I haven't written too much about my own research on this blog, mostly because I figure that people who really care about it can read my group homepage or my papers. However, there is one area out there that I think has real promise, and I'd like to get other folks thinking about it, at least in general terms.
Electronic transport measurements in nanoscale systems can be considered a kind of spectroscopy. In particular, when a chunk of conducting material is sufficiently small and relatively weakly coupled to leads (call them a "source" and a "drain", after transistor terminology), conduction can be dominated by one or a few specific quantum states of that material. There has been great work done by many groups over the past 15 years or so, looking at these individual electronic states in a bunch of systems, including metal nanoparticles, patches of doped semiconductor, and semiconductor nanowires and nanocrystals. As neat as these systems are, they're all comparatively simple from the electron-electron interaction point of view. With a few exceptions (like Kondo-based physics), you can pretty much work in a single-particle picture. That is, adding one more electron to these systems doesn't drastically change the spectrum of electronic states - the spectrum itself is mostly unchanged except for the population of the states, one of which has increased by 1.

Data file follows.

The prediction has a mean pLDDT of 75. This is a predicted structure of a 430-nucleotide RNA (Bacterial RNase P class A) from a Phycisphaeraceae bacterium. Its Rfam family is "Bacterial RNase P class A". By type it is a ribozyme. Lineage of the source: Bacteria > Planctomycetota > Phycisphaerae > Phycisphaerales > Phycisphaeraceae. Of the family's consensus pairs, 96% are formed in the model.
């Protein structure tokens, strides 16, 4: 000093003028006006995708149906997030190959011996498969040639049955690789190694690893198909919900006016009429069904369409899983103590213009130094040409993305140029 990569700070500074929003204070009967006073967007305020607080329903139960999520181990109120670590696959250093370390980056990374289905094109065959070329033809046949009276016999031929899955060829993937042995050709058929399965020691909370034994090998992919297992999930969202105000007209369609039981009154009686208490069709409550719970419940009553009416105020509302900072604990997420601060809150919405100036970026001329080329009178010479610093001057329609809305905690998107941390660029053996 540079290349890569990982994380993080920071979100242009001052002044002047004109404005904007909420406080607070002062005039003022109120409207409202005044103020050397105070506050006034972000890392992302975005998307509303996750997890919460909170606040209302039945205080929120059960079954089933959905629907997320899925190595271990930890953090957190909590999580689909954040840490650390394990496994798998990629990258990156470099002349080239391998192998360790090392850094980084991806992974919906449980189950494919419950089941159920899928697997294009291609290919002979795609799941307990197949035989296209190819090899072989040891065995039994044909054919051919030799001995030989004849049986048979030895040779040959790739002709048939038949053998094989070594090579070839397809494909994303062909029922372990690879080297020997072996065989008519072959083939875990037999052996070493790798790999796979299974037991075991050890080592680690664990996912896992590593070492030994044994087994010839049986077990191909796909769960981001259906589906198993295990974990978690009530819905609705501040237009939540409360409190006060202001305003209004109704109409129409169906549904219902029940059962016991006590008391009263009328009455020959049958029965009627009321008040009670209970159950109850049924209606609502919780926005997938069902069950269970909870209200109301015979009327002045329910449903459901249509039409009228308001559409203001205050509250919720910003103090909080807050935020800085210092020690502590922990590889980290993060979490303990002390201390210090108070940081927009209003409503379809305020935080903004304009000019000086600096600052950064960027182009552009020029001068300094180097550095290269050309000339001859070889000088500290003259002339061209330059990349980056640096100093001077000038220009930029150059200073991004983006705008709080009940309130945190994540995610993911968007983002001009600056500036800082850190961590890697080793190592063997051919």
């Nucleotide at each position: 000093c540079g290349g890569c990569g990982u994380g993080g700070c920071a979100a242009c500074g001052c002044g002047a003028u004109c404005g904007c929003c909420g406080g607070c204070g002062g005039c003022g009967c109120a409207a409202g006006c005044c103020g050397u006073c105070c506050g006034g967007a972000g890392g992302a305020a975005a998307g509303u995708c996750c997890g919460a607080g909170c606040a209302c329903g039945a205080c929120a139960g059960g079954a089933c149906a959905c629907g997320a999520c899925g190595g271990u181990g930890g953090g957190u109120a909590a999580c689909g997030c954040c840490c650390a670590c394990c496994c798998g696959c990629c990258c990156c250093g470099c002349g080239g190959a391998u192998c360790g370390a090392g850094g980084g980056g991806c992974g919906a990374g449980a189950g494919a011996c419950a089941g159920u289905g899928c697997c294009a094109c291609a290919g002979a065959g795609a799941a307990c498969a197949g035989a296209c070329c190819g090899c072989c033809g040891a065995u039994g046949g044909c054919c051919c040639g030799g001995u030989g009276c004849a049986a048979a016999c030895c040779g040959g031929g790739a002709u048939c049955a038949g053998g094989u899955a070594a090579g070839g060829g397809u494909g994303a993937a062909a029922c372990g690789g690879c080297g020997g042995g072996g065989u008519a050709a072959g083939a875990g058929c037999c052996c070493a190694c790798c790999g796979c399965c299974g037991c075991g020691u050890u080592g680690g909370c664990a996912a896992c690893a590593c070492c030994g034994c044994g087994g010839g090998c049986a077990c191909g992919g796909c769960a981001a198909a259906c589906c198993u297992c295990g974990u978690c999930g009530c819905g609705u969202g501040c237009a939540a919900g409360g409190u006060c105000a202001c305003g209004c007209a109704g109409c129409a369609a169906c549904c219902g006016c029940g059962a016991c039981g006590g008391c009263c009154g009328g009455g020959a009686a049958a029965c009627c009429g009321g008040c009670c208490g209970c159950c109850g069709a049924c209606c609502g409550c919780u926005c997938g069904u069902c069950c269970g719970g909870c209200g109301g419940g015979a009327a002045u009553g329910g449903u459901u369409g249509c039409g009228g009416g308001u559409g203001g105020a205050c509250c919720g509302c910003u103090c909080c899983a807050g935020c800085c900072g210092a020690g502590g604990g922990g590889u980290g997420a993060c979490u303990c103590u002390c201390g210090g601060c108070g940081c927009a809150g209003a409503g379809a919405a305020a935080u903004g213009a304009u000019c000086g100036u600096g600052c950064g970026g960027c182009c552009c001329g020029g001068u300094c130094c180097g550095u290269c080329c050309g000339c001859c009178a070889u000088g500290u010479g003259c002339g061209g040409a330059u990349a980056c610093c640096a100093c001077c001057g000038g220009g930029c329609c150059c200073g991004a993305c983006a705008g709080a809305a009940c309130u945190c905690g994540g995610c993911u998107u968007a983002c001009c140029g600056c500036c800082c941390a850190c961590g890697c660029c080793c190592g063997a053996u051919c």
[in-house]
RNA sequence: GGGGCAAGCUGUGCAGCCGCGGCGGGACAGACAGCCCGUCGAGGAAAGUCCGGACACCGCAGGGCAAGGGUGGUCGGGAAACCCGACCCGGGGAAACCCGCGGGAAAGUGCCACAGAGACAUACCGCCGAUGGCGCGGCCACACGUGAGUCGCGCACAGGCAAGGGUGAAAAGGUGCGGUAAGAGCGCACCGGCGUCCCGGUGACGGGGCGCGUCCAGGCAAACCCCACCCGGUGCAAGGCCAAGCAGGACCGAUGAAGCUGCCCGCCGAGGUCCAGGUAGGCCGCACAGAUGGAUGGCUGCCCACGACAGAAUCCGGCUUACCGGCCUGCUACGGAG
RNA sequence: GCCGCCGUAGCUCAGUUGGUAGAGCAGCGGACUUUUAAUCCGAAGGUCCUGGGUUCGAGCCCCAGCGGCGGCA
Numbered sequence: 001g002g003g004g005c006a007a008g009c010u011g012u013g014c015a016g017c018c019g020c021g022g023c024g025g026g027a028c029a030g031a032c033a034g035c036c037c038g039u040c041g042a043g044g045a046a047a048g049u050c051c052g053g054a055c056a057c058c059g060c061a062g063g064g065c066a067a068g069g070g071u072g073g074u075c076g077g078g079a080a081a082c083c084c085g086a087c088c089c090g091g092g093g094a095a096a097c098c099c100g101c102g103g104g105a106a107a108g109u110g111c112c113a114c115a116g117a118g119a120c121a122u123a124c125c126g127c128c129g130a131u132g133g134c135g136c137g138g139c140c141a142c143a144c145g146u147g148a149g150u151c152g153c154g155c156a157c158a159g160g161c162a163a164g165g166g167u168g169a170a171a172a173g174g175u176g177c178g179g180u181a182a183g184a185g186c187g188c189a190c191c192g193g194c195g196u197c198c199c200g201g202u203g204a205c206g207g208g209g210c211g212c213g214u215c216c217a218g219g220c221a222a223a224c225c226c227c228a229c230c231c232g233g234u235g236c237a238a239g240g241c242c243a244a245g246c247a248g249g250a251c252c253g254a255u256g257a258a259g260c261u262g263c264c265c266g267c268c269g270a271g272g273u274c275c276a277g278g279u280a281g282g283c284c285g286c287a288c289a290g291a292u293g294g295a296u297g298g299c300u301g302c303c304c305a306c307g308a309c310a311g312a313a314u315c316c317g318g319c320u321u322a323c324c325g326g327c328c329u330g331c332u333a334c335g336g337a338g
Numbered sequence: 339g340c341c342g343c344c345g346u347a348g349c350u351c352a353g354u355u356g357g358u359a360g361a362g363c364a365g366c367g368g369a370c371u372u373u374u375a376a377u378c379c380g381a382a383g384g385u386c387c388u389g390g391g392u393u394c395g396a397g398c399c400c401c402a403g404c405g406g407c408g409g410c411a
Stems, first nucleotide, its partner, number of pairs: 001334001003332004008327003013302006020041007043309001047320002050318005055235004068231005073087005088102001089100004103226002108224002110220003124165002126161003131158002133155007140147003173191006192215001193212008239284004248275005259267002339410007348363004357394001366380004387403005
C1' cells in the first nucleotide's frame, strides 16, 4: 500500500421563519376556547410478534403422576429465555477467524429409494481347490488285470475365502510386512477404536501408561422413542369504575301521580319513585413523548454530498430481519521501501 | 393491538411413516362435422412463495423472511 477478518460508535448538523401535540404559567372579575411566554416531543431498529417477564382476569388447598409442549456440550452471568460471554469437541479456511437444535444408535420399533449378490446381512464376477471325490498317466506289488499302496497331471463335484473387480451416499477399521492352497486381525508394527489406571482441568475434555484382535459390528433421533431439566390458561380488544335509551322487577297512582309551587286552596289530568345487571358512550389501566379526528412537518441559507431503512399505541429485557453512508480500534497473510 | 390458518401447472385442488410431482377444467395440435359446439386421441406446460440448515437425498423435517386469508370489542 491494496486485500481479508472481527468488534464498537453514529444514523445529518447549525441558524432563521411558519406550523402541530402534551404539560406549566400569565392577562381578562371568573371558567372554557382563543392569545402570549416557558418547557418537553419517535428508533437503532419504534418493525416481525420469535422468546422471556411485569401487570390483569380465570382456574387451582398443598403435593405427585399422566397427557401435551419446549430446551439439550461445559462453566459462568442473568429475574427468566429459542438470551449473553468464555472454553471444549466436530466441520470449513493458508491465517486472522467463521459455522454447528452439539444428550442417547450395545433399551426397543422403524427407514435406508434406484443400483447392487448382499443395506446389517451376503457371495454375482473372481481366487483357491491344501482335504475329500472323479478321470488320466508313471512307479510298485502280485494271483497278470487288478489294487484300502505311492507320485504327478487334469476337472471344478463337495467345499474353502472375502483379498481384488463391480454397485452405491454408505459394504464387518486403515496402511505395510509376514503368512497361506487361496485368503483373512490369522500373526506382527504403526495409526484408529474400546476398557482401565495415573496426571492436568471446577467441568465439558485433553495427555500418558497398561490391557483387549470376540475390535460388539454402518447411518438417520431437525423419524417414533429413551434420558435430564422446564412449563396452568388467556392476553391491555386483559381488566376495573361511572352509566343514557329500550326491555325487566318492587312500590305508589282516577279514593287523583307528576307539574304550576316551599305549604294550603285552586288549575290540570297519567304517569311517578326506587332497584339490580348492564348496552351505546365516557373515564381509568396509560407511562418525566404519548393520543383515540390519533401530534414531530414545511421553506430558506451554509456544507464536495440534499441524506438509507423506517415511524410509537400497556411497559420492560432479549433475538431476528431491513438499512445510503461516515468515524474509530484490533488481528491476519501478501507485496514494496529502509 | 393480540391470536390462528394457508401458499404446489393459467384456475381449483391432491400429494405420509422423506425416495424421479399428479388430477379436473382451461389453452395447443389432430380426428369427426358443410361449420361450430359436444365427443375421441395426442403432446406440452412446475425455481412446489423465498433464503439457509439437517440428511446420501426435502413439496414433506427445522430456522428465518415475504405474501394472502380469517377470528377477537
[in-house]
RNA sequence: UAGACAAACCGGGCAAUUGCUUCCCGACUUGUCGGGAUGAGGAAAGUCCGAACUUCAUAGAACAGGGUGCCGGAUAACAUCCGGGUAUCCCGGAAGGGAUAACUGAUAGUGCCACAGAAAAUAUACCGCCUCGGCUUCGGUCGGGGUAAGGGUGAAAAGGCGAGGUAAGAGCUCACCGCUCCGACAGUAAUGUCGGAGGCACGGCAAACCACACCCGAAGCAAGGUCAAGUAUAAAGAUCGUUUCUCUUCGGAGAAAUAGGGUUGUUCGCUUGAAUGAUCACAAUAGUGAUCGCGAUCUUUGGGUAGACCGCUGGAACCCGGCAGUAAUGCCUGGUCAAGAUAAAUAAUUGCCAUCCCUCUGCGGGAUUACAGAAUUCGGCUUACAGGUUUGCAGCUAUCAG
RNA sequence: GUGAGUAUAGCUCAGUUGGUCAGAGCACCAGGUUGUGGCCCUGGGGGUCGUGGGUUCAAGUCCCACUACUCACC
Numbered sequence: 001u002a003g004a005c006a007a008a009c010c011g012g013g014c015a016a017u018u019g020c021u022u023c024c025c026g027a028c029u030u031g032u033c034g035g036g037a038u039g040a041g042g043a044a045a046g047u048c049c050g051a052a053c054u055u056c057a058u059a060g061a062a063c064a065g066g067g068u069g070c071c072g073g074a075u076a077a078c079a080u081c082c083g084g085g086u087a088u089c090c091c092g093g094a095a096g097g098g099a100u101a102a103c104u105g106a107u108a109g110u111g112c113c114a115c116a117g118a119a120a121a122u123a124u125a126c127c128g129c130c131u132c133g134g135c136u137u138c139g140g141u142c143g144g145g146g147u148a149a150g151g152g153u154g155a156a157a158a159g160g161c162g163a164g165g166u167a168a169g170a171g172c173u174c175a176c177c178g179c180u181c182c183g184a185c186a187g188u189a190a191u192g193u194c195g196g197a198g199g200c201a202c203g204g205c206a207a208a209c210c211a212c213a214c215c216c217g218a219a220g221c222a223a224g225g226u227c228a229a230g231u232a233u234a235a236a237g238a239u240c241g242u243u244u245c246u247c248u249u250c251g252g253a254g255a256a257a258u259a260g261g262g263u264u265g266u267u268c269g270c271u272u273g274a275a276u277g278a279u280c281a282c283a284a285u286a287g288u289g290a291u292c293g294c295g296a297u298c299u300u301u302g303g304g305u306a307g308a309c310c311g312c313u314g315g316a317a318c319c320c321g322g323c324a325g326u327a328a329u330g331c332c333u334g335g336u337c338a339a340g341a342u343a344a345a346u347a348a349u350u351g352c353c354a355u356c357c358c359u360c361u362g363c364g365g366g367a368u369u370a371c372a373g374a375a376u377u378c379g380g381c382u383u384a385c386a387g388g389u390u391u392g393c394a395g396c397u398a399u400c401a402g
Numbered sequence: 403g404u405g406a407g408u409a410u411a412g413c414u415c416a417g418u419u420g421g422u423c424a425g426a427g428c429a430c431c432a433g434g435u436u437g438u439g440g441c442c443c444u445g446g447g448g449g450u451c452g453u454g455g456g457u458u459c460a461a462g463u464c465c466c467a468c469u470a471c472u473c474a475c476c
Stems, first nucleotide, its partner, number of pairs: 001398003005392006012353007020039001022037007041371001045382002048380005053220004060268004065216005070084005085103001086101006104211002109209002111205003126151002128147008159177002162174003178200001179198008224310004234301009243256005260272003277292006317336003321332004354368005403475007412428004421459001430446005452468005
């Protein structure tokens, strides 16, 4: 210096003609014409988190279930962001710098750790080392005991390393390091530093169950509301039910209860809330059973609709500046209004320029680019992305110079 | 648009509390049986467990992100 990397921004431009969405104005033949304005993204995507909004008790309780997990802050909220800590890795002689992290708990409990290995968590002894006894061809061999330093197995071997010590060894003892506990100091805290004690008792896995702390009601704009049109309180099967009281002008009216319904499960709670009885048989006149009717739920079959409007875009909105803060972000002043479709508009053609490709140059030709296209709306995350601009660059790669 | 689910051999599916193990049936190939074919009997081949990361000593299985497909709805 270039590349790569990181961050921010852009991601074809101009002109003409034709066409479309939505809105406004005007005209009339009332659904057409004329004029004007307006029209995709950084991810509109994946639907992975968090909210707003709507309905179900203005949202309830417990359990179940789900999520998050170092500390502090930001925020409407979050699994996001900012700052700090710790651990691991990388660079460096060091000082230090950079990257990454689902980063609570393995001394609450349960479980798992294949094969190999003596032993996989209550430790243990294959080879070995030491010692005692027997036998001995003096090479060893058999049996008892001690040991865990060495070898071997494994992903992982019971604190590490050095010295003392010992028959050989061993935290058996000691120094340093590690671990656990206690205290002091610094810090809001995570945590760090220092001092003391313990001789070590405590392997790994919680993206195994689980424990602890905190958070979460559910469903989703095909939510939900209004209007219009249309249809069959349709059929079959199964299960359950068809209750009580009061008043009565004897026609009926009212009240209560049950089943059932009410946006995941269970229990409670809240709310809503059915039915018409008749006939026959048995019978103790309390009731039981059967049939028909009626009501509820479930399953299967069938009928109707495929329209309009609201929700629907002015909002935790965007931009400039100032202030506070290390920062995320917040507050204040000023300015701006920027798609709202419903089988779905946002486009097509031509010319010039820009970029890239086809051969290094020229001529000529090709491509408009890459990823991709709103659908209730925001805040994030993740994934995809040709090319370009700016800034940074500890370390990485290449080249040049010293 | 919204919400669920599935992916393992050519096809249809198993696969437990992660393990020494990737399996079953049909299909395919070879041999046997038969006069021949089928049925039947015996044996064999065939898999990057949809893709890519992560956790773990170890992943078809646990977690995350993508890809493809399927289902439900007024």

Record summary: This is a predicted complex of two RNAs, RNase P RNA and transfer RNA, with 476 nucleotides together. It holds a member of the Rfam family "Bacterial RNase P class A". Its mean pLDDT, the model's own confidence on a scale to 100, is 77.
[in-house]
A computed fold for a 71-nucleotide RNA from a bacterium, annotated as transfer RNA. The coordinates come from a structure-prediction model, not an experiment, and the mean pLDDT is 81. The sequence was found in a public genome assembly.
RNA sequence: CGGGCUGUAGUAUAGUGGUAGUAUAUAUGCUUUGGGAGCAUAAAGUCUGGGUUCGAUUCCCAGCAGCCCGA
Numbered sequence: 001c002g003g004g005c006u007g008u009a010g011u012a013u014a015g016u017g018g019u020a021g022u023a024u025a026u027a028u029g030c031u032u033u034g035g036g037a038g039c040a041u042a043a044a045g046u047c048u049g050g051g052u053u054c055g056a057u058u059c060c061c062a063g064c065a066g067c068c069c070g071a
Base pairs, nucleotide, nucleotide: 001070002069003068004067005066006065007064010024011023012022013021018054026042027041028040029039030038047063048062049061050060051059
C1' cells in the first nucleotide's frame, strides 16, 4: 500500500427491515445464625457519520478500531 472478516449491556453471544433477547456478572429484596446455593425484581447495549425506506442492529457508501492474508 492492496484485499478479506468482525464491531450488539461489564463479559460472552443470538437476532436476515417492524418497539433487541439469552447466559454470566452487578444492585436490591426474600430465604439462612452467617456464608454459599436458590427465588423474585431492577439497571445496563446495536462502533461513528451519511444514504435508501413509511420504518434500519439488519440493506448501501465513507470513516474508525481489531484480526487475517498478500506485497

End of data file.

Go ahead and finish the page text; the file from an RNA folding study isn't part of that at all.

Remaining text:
Many interesting materials exist where strong electronic correlations are more important. For example, the high-Tc superconductors in their normal state are often "bad metals" that are not well described by a picture of weakly interacting electrons. There are similar phases in the heavy fermion compounds. Even magnetite (Fe3O4), a comparatively simple compound, has strong correlation effects: it's not really a metal or a semiconductor; it has a room temperature resistivity in the milliOhm-cm range (say 1000 times higher than Cu or Au), and that resistivity increases with decreasing temperature, but not in a simple way as in a semiconductor.
I think it would be very revealing for transport spectroscopy experiments to be performed on nanostructures made from these strongly correlated materials. This won't be easy for many practical reasons (e.g., stoichiometry can be tough to control in nanomaterials; noone knows how to make many of these systems in nanostructured forms yet), but I'm convinced that there is much to learn in such experiments.